Monday, October 2, 2017

General Mills in St. Charles and West Chicago have closed

(Update 2019: This is a complete rewrite.)

Mark Llanuza posted two photos with the comment: "its the 2006 in St Charles riding on the former CGW line with famous Radio Rex Hauser going across the Fox River and switching General Mills."


I was able to determine that the train was heading westbound across the bridge because I found the building in the left background of that photo.
Street View

It appears there were two General Mills plants near St. Charles. Tom Burke's 2007 Flick photo allowed me to find the one in St. Charles because he says "Olcott Plastics now occupies the former General Mills building but the tracks were ripped out several years ago." This 37-year old plant closed in 2002. It was a food products plant that produced "more than 200 types of food including cereal and single-pack food items for the military, schools, airlines, prisons and restaurants. The announcement comes nine months after General Mills completed its $10.4 million buyout of Pillsbury, which a spokeswoman said has caused excess capacity in the company's production system." [NWItimes]

Global Earth goes back to Mar 1996 in this area. Randall Road is on the left, IL-64 is at the bottom, and Dean Street slants across near the top. (Satellite) I include the buildings in the upper-right corner because they were the only ones that existed out here in 1939. You can see the industrial spur that curves south just east of Randall Road.
Global Earth, Mar 1996
The old buildings were gone by 1999. Also note that there are three freight cars parked on a siding.
Global Earth, Mar 1999
The year of the closing, 2002.
Mar 2002
The south part of the building was removed by Apr 2005 to make room for a new strip mall along IL-64.
Global Earth, Apr 2005
Those old buildings in the 1996 image are about the only thing that existed in 1939.
1939 Aerial Photo
The industrial spur existed in Nov 2011, but was gone in Mar 2012. By June 2010, Olcott Plastics had added the storage tanks on the west side of the building. Many plastics plants want rail service. But UP doesn't want to provide rail service. They want companies to clutter up our urban roads with more trucks. Even if they reduce their carbon footprint by using a transload or intermodal facility, it still puts trucks on the roads that are already crowded. Big trucks significantly reduce the number of cars that can get through an intersection while a light is green. The tracks on the mainline existed in Apr 2013, but were gone by Mar 2015.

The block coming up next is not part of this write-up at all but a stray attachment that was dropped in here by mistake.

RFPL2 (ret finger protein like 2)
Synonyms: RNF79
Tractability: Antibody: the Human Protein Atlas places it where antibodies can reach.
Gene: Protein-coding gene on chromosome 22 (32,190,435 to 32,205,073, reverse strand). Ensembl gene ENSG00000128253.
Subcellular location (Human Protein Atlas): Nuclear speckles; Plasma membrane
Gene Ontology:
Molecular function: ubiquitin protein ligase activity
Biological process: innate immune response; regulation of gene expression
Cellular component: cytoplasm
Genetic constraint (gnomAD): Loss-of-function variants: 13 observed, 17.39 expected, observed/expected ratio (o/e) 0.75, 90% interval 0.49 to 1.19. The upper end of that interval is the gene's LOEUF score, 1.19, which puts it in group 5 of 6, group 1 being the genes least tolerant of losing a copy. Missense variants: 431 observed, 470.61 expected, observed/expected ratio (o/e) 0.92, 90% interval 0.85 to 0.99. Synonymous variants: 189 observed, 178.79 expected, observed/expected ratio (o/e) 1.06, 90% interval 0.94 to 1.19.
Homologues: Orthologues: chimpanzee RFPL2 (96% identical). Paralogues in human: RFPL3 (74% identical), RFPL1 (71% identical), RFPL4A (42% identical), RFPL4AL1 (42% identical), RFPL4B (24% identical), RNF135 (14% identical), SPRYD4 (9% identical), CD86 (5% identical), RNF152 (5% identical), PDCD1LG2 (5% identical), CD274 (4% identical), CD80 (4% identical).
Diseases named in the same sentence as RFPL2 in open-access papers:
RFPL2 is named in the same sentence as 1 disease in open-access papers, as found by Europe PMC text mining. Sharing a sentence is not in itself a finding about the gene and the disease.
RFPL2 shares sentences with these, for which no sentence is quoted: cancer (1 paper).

The CGW remnant now terminates east of Tyler Road. I found one industry along the remnant and one along the connection to the UP tracks that have freight cars by the building. I also found Pillsbury Drive, but no Pillsbury building. A spur still goes to RR Donnelley, but the tracks by the building have been paved over for parking. And judging by the curve of the parking lot, there used to be a spur here.

While looking for the St. Charles General Mills plant, I found another General Mills plant in West Chicago. This is along the remnant of Chicago, Burlington & Quincy's original mainline from Aurora to the Galena & Chicago Union tracks, which it used to access Chicago. (G&CU became the C&NW, and it is now the UP. CB&Q built its own route to Chicago during the Civil War.) This 1959 plant was closed in 2017 affecting 500 employees. It produced "three major lines for the Minneapolis-based company, including Bugles snacks, General Mills cereals like Cinnamon Toast Crunch and Hamburger Helper products....The food manufacturer, which has been up against shifting consumer tastes that are moving away from packaged, processed foods, has been trying to make changes to keep up with the times. It has eliminated some artificial colors from its cereals and reduced sugar in its yogurts. Amid sluggish sales last year, the company laid off about 1,400 employees....The company has already announced plans to close facilities in Lodi, Calif., New Albany, Ind., Midland, Ontario, and Methuen, Mass." [ChicagoTribune and IllinoisPolicy]

BNSF does still run a local freight train on this branch. While I was taking photos of the former CB&Q roundhouse in Aurora, I heard the horn of a local leaving Eola Yard and heading north on this branch. But I was not familiar enough with the roads in the Fox River area to attempt to chase it. On a later trip to take photos of dams on the Fox River, I stopped at a gas station across the road from the branch and asked the attendant if trains still run on it. He said once a day during the week.

[Note that his image is old enought that there are several freight cars parked in the small yard by the plant.]
Once I knew where it was, I was able to find a 3D version of it on Google Maps.
3D Satellite

1 comment:

  1. It looks like Pillsbury Drive may have been named for their refrigerated shipper, Millard Refrigerated Services, based on this article from January 1, 2000:

    This facility is now owned by Lineage Logistics, and you have previously identified it as the “one along the connection to the UP tracks.”